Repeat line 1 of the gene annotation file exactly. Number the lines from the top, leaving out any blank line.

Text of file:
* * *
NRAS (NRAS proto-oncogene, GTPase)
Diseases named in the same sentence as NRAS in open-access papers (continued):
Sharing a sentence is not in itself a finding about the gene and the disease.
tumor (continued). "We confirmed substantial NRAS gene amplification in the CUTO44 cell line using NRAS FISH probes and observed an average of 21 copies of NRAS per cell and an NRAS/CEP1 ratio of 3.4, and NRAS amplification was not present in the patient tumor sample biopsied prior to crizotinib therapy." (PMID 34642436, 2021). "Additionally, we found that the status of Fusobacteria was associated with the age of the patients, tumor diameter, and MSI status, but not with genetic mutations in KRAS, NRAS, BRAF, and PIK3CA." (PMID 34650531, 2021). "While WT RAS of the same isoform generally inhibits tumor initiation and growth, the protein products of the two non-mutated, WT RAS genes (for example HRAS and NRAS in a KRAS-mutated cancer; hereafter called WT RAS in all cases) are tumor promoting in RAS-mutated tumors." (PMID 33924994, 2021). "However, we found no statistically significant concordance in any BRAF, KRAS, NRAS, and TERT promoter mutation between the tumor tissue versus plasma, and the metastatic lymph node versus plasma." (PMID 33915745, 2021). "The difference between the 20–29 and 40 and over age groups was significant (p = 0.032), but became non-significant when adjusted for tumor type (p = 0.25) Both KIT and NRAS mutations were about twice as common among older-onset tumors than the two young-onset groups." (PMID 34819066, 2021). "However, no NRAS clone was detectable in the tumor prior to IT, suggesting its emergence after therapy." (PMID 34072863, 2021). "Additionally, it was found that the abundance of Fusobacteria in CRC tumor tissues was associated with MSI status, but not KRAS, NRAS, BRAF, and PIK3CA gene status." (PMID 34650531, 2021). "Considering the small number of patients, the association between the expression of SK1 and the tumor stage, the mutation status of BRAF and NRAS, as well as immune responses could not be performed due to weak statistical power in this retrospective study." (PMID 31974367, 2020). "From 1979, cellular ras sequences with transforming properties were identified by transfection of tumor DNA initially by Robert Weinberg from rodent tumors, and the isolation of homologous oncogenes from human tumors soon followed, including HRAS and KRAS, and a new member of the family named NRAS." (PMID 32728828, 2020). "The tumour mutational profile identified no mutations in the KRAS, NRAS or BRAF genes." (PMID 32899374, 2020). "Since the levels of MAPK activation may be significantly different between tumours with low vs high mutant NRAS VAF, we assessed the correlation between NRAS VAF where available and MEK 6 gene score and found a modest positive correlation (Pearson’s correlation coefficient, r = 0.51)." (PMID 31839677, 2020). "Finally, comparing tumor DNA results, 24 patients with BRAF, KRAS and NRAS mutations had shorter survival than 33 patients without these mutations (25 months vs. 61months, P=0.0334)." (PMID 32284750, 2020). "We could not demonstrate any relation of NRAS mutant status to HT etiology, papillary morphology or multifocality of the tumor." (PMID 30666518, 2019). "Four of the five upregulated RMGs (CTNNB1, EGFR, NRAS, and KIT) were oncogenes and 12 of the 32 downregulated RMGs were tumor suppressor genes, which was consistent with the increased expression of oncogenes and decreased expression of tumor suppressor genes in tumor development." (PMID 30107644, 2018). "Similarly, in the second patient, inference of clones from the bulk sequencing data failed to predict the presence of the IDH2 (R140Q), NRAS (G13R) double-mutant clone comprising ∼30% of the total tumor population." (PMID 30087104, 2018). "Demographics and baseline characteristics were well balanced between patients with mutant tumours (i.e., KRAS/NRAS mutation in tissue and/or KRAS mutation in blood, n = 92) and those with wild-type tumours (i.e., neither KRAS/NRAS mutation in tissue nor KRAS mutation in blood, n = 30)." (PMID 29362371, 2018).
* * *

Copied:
NRAS (NRAS proto-oncogene, GTPase)